The debate over where to site a new stadium in Spokane sets competing visions and priorities against each other. But both sides partly miss the fundamental question.
A plan to give Spokane and other border communities a leg up called the Point 09 proposal is kicking around the Legislature this year. It deserves passage for the good of the entire state.
The city of Spokane and Spokane County now require transparency in public-sector union negotiations. They should push hard to enforce those laws, even as lawyers fight over them.
State lawmakers must take perverse pleasure in keeping Washingtonians in the dark. Having returned to Olympia, Democratic legislators are pushing a sneaky bill that would wreak all kinds of havoc when it comes to accountability and public employees. House Bill 1888 would exempt public employees’ birthdates from the state Public Records Act. The state Supreme Court last year ruled that birthdates must be released. If someone wants to know when Gov. Jay Inslee was born, that information is only a public records request away. Of course, one could just check Wikipedia, which reports his birthday as Feb. 9, 1951, but he’s the governor. The state employs more than 66,000 people, most of whom aren’t prominent enough to have a Wikipedia page. Then there are tens of thousands more public employees in local governments who fall under public records laws.
The tragedy on Silver Mountain is a reminder of the high risks involved – and the importance of preparing for what you hope never happens.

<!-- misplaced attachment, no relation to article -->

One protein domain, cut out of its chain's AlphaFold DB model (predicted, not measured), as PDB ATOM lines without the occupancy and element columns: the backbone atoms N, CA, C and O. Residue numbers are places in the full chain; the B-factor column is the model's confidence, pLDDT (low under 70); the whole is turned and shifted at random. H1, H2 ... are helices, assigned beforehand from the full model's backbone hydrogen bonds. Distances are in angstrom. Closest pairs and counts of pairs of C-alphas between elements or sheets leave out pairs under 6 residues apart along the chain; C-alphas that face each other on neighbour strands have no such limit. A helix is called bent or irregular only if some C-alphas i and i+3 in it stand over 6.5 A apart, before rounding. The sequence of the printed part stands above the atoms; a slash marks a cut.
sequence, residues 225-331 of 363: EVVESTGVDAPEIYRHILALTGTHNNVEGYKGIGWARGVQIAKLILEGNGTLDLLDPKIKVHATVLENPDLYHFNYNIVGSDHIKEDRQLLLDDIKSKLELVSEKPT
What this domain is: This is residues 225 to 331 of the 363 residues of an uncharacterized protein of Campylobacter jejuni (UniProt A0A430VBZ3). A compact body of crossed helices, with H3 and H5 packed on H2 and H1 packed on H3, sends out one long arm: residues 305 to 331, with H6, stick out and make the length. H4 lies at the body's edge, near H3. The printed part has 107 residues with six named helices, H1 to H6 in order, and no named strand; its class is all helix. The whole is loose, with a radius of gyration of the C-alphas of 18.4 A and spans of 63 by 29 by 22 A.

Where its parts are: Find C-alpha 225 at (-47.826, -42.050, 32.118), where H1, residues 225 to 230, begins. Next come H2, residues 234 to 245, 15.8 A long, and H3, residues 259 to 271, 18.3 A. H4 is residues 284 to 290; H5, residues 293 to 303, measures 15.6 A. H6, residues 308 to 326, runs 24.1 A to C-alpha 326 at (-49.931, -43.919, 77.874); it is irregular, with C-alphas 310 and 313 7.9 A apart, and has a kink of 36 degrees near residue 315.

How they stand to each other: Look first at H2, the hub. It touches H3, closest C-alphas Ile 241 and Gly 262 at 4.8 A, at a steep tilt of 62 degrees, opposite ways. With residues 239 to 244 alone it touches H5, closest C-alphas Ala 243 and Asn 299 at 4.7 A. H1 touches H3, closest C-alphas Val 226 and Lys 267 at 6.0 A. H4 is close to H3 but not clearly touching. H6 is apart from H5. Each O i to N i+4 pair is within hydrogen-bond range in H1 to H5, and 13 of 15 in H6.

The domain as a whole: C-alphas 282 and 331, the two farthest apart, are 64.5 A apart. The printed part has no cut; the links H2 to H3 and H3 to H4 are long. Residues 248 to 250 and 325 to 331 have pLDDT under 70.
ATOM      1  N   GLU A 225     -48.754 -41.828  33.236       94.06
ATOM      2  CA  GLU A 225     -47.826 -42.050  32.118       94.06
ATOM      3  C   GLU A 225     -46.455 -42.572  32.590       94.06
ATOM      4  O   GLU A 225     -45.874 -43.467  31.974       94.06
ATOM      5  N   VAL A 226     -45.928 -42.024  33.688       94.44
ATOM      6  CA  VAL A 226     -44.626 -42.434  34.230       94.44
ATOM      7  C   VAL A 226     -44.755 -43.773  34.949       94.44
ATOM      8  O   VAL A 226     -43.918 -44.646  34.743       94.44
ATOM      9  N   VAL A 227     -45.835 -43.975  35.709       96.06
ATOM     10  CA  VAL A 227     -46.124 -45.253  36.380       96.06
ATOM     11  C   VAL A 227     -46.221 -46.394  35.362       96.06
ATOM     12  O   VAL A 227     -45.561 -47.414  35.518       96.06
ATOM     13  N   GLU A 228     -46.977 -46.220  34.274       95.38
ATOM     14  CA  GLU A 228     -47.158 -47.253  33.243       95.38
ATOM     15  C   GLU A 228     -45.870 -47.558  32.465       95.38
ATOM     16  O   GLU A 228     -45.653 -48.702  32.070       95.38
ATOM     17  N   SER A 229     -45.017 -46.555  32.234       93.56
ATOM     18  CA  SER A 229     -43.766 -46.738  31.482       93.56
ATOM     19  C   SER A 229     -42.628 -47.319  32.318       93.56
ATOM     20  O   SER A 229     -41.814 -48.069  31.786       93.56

The new year brings a new political season to Spokane and all of Washington. Here are some key issues that voters should keep an eye on in 2020 as state and local politics resume. Growing the economy
Providence Sacred Heart Medical Center, the region’s most important provider, is operating in the red. The real challenge, however, is much bigger than one hospital.
State Rep. Matt Shea will best serve his constituents by resigning immediately. He can no longer represent Eastern Washington effectively in Olympia. Voters knew about many of Shea’s radical extracurricular activities when they handily re-elected the Spokane Valley Republican in 2018. It was a race without a good candidate, but Shea was the incumbent whose views more closely aligned with the generally conservative 4th District.
If the public doesn’t get a chance to comment on major spending changes, the City Council shouldn’t approve them. Transparent government of the people is as simple as that.
The Spokane City Council made a wise decision when it shelved a proposed landlord-tenant ordinance.
Any Stevens County Republicans who ever thought about running for local office ought to start talking to neighbors and preparing to launch a campaign. The county’s three commissioners deserve to be replaced as their terms expire, but that can only happen if they don’t run or credible challengers file. For those who haven’t been following the goings-on in Stevens County that have landed the commissioners in court, here’s a quick recap. (Check out Spokesman-Review reporter Chad Sokol’s excellent coverage for a much more thorough telling.)
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